“This is directed to systems and methods for providing an integrated application on a portable electronic device for accessing shopping center services. Moreover, this is directed to an integrated application on a portable electronic device for providing a “heat map” to indicate popular areas of or items in a shopping center.
“In some embodiments, the integrated application can interface with one or more service providers (e.g., vendors, shops, restaurants, parking lots, information centers, entertainment venues, or other suitable service providers) in the shopping center to provide access to different services and information made available by a shopping center. As one illustration, the integrated application can receive information from a server of a parking service provider to determine areas of available parking, available parking closest to a desired store, the location of a user’s vehicle, or other suitable information related to parking. As another illustration, the integrated application can receive information related to movie times from a server of a movie theater service provider, can receive information related to store hours and available products from a vendor service provider, or receive any other suitable information.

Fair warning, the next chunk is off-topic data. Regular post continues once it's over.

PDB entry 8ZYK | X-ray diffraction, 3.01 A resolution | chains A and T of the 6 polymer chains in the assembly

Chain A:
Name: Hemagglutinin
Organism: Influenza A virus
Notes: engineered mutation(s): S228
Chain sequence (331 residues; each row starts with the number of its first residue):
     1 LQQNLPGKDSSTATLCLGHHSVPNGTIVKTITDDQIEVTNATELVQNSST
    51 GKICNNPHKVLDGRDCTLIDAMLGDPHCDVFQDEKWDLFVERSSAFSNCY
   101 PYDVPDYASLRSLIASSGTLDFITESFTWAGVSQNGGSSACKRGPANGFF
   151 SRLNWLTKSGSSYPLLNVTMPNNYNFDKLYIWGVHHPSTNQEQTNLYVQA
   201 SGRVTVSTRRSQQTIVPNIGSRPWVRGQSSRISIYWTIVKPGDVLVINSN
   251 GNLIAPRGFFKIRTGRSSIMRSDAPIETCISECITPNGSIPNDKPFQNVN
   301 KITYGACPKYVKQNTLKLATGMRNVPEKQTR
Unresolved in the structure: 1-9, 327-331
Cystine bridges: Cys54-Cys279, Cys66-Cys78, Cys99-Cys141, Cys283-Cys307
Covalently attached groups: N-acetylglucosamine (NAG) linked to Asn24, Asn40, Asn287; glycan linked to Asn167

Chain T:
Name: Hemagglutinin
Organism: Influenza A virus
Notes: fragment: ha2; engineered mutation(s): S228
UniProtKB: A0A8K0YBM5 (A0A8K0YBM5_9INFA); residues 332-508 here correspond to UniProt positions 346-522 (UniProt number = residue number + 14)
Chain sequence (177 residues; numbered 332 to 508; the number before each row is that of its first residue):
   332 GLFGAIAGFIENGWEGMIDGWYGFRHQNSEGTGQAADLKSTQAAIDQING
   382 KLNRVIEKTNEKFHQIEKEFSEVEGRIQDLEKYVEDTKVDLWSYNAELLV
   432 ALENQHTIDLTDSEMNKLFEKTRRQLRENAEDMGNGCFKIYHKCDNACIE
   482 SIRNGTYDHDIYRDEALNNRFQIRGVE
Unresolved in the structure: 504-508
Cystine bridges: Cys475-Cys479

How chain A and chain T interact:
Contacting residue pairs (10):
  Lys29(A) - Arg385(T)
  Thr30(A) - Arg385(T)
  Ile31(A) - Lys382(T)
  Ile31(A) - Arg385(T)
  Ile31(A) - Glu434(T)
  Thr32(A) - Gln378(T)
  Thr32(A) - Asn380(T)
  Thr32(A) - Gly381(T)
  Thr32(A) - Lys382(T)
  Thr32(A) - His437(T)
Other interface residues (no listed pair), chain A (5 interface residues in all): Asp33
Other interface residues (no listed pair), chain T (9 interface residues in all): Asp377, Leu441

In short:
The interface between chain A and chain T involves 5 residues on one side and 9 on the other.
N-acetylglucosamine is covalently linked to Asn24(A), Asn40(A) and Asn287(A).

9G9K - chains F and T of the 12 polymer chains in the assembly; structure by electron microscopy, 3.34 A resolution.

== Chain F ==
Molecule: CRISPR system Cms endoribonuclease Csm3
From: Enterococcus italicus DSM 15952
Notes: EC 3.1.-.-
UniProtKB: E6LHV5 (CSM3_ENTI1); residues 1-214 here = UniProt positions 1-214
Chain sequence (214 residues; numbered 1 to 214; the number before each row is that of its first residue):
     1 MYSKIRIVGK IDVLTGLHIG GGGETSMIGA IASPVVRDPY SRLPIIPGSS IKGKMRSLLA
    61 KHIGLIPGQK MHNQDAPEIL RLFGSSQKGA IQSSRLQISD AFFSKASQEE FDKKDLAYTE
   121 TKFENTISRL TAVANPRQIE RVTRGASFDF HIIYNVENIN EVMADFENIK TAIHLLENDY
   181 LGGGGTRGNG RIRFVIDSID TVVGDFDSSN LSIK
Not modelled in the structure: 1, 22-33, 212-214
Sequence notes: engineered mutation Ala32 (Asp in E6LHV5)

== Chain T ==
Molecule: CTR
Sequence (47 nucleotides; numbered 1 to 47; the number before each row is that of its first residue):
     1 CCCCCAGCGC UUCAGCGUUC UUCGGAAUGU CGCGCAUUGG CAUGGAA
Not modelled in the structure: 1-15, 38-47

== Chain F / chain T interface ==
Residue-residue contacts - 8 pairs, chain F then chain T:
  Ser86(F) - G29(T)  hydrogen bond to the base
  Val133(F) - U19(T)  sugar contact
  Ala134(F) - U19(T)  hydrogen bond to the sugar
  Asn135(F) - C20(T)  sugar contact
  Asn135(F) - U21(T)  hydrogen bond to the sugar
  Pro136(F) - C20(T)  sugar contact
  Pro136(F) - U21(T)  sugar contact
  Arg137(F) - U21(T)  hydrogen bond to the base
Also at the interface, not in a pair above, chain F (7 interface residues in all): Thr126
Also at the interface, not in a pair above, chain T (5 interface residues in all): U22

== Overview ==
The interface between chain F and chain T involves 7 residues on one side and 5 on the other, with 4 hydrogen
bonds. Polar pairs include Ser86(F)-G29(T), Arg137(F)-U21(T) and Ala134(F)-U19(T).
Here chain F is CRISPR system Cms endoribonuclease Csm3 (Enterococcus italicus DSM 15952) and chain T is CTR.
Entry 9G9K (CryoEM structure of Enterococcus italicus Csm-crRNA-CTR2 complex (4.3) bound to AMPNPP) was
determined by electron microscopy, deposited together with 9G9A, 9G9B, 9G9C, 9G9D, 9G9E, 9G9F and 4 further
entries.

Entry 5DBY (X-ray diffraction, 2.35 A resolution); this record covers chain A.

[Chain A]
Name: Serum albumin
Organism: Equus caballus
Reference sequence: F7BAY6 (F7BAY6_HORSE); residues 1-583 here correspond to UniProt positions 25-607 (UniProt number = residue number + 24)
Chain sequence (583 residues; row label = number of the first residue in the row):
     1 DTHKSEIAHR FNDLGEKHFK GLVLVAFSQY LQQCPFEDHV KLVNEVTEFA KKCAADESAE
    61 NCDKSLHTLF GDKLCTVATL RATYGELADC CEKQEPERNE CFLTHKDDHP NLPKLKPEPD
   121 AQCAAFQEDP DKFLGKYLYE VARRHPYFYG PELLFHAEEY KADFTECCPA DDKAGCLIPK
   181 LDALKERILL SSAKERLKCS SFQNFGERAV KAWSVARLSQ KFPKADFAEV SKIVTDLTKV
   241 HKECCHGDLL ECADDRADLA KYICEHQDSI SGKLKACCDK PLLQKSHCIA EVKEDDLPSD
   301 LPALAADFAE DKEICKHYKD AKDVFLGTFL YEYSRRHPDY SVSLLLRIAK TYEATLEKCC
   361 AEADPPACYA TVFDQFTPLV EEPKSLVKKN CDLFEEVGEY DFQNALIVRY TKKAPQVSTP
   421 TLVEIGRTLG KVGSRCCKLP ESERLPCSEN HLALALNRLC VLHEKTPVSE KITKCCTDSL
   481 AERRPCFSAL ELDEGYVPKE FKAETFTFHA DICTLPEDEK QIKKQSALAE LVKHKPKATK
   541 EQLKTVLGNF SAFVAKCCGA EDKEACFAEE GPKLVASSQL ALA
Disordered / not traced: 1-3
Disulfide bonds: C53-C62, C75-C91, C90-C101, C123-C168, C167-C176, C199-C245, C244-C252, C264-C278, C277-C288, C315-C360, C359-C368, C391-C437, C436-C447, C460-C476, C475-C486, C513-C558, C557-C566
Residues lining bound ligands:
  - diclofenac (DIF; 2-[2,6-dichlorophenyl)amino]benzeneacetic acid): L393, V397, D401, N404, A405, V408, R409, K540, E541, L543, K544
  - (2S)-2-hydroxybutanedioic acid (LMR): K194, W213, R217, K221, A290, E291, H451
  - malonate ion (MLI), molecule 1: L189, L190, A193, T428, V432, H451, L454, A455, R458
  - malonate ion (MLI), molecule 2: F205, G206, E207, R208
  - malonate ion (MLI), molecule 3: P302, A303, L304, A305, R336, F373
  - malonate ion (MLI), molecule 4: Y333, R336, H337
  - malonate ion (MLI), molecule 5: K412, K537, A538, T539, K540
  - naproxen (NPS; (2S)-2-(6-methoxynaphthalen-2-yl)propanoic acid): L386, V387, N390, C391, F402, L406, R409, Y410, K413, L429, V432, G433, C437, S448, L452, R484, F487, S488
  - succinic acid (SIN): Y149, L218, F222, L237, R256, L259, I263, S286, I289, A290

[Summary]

“In some embodiments, the integrated application can receive information from service providers that includes metadata associated with those service providers. The metadata can define, for example, attributes of the goods and services offered by a service provider (e.g., types of clothing, brands of clothing, color, how many of a particular item are currently in stock, types of food, or other suitable attributes), attributes of the service provider (e.g., type of store, hours of operation, location of the store in the shopping center) or any other suitable characteristic of a service provider. Using the metadata, the electronic device can compare goods and services from different stores or providers, and recommend combinations of goods from different stores or providers.
“In some embodiments, the integrated application can provide personalized maps of a shopping center (e.g., maps showing a user’s current location in real-time, a map showing preferred service providers, or other personalized map). In some embodiments, special promotions and offers can be received by a user’s electronic device through the integrated application. In some embodiments, the integrated application can use the electronic device as a key to access certain goods or services provided by the shopping center service provider (e.g., a key to access to a shopping center’s bathrooms, a key to access a specific parking space or elevator, a ticket to purchase a reserved item at a store, or the like).